(Count Alessandro Contini-Bonacossi, Rome), by 1928; purchased 1930 by the Samuel H. Kress Foundation, New York; gift 1939 to NGA.
- Il seicento italiano, Palazzo delle Biennale, Venice, 1929, no. 3, repro.
- Mostra del settecento bolognese, Palazzo Comunale, Bologna, 1935, no. 39, repro.
- The Twentieth Anniversary Exhibition of the Cleveland Museum of Art. The Official Art Exhibit of the Great Lakes Exposition, Cleveland Museum of Art, 1936, no. 152, pl. 39.
- Venetian Painting of the XVIIIth Century, M. Knoedler and Company, New York, 1936, no. 7.
- Tiepolo and His Contemporaries, The Metropolitan Museum of Art, New York, 1938, no. 4, repro., as Diana and Her Nymphs Resting.
- Dutch and Italian Masterpieces from the Samul H. Kress Collection, Dayton Art Institute, 1939-1940, no cat.
- Masterworks of Five Centuries, Golden Gate International Exhibition, San Francisco, 1939, no. 28, repro.
- Lasareff, Victor. "Studies on Giuseppe Maria Crespi." Art in America 17 (1929): 17, fig. 3.
- Arslan, Wart. "Appunti su Magnasco, Sebastiano e Marco Ricci." Bollettino d'Arte 26 (1932): 210.
- Preliminary Catalogue of Paintings and Sculpture. National Gallery of Art, Washington, 1941: 48, no. 173.
- Book of Illustrations. National Gallery of Art, Washington, 1942: 242, repro. 91.
- Frankfurter, Alfred M. The Kress Collection in the National Gallery. New York, 1944: 58, repro., as Cupids with Sleeping Nymphs.
- Paintings and Sculpture from the Kress Collection. National Gallery of Art, Washington, 1945 (reprinted 1947, 1949): 138, repro.
- Paintings and Sculpture from the Samuel H. Kress Collection. National Gallery of Art, Washington, 1959: 234, repro.
- Matteucci, Anna. Giuseppe Maria Crespi. (I maestri del colore 92.) Milan, 1965: no. 5, color pl. 5.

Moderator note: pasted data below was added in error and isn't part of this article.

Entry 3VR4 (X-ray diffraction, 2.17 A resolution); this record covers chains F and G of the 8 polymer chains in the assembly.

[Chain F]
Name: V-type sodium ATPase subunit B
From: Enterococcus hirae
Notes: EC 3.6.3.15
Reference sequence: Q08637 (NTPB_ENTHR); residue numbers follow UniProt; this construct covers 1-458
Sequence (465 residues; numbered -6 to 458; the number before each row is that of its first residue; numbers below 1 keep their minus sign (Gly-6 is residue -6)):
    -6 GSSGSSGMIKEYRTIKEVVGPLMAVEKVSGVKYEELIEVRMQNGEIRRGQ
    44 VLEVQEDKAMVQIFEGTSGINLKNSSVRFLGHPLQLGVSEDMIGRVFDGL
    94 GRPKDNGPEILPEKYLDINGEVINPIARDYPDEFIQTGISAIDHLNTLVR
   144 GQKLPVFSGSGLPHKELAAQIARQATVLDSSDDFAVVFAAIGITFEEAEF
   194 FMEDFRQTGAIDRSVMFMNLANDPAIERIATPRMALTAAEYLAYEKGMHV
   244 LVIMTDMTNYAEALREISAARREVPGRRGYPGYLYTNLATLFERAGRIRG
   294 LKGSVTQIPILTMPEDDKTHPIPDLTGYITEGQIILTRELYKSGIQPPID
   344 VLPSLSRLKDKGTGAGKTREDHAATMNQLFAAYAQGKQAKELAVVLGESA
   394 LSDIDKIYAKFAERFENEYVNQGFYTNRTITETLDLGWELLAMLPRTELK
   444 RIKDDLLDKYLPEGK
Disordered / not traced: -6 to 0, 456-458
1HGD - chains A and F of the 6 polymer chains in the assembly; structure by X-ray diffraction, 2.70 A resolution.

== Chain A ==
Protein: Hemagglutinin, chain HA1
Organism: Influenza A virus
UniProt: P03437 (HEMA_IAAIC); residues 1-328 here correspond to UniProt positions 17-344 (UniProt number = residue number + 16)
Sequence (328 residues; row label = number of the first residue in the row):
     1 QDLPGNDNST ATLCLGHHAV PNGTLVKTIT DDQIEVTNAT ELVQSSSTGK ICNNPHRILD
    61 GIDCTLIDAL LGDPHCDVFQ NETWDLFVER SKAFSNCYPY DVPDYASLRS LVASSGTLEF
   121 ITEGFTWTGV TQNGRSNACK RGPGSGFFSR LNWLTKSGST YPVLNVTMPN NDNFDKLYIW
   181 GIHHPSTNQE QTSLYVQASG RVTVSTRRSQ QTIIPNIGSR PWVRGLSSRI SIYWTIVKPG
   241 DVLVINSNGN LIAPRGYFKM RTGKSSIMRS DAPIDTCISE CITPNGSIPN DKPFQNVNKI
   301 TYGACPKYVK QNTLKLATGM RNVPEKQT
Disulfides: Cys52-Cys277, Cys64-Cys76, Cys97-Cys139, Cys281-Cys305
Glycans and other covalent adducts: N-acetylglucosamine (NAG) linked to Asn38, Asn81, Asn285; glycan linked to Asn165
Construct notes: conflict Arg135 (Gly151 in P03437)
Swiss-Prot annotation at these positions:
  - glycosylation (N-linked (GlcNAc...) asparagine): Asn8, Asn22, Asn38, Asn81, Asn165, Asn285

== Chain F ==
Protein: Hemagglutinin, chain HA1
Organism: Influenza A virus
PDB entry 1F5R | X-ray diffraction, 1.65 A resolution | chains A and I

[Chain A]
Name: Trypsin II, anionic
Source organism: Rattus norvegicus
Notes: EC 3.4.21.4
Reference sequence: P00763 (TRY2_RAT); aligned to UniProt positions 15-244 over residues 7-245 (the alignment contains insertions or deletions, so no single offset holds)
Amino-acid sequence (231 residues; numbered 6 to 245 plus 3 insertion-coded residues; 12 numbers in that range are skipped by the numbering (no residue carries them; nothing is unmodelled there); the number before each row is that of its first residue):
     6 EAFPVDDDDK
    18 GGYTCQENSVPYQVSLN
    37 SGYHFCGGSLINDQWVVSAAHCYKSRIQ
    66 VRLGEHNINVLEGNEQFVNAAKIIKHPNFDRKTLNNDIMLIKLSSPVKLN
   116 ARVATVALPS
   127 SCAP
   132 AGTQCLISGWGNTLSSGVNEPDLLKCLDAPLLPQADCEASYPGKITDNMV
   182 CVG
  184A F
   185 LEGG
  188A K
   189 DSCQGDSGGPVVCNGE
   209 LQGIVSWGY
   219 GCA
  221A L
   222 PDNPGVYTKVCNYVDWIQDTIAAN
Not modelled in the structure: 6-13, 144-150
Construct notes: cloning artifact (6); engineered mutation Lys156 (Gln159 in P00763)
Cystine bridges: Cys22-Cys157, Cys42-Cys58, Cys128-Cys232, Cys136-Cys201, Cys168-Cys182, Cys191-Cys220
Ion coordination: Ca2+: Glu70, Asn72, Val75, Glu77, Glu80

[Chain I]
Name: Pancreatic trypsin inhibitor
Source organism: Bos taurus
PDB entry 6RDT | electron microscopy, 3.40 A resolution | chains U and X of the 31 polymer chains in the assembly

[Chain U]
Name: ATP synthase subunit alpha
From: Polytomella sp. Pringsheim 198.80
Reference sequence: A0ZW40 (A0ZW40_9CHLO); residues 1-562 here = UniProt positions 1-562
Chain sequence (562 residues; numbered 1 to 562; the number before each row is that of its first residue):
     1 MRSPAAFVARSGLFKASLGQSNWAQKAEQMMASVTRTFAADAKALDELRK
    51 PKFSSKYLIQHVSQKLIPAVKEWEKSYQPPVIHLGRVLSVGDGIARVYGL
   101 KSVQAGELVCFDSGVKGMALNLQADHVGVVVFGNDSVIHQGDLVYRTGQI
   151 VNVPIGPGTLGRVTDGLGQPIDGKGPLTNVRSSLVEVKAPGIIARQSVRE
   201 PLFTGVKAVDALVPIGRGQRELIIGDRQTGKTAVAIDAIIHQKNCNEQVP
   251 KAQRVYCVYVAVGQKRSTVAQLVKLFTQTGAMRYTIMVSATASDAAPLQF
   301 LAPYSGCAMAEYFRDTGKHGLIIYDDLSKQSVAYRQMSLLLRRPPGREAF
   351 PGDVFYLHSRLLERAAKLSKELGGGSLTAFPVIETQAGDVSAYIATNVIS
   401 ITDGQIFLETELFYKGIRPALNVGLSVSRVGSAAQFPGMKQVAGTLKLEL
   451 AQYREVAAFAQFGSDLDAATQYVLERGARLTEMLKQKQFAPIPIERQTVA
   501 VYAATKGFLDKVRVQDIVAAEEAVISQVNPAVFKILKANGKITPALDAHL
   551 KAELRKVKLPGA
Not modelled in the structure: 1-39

- Summary Catalogue of European Paintings and Sculpture. National Gallery of Art, Washington, 1965: 34..
- European Paintings and Sculpture, Illustrations. National Gallery of Art, Washington, 1968: 27, repro.
- Shapley, Fern Rusk. Paintings from the Samuel H. Kress Collection: Italian Schools, XVI-XVIII Century. London, 1973: 102-103, fig. 190.
- European Paintings: An Illustrated Summary Catalogue. National Gallery of Art, Washington, 1975: 86, repro.
- Liebmann, Michael. Giuseppe Maria Crespi. Dresden, 1976: 20-21, fig. 5 (revised translation of Russian edition, 1965).
- Merriman, Mira Pajes. "Giuseppe Maria Crespi's 'Jupiter among the Corybantes." The Burlington Magazine 118 (1976): 468, no. 12.
- Roli, Renato. Pittura bolognese 1650-1800. Dal Cignani ai Gandolfi. Bologna, 1977: 106, 251, fig. 159b.
- Shapley, Fern Rusk. Catalogue of the Italian Paintings. 2 vols. Washington, 1979: I:144-146, II:pl. 102.
- Merriman, Mira Pajes. Giuseppe Maria Crespi. Milan, 1980: 80; 82-86; 99-100; 282, no. 172; fig. 172.
- Puglisi, Catherine Rose. "A Study of the Bolognese-Roman Painter Francesco Albani." Ph.D. dissertation, Institute of Fine Arts, New York, 1983: 125, fig. 44.
- European Paintings: An Illustrated Catalogue. National Gallery of Art, Washington, 1985: 106, repro.
- Spike, John. Giuseppe Maria Crespi and the Emergence of Genre Painting in Italy. Exh. cat. Kimbell Art Museum, Fort Worth, 1986: 18, 123, fig. 7.1.
- Giordano Viroli in Giuseppe Maria Crespi 1665-1747. Exh. cat. Pinacoteca Nazionale, Bologna; Staatsgalerie Stuttgart. Bologna and Stuttgart, 1990: 42, 65, 192.
- De Grazia, Diane, and Eric Garberson, with Edgar Peters Bowron, Peter M. Lukehart, and Mitchell Merling. Italian Paintings of the Seventeenth and Eighteenth Centuries. The Collections of the National Gallery of Art Systematic Catalogue. Washington, D.C., 1996: 67-71, repro. 69.
The support is a hammered copper sheet 0.01 cm thick. It is mounted on a plywood panel with metal edge strips. Its surface was prepared with a layer of opaque green paint with large particles of white, perhaps applied over an initial priming layer. Before it was completely dry, palm or thumb prints were pressed into the green layer to produce a texture that is also apparent in the subsequent paint layers. The green ground serves as a middle tone that constitutes the lighter horizon level in the sky and serves as the basis for the darker areas. The paint is applied wet-in-wet in thin, opaque layers with semitransparent glazes in the sky, leaves, and shadowed drapery folds. Semitranslucent glazes were used for the facial details, which are not sharply delineated and thus produce a slightly blurred, sfumato effect. While there is no high impasto, drapery folds and other details are applied in thick, pastose paint more textured by the brush.
There are small scattered losses along the lower edge. Minor abrasion has occurred along the remaining edges and in the sky. Discolored varnish was removed and the painting was restored in 1931 by Stephen Pichetto. The varnish is now slightly discolored.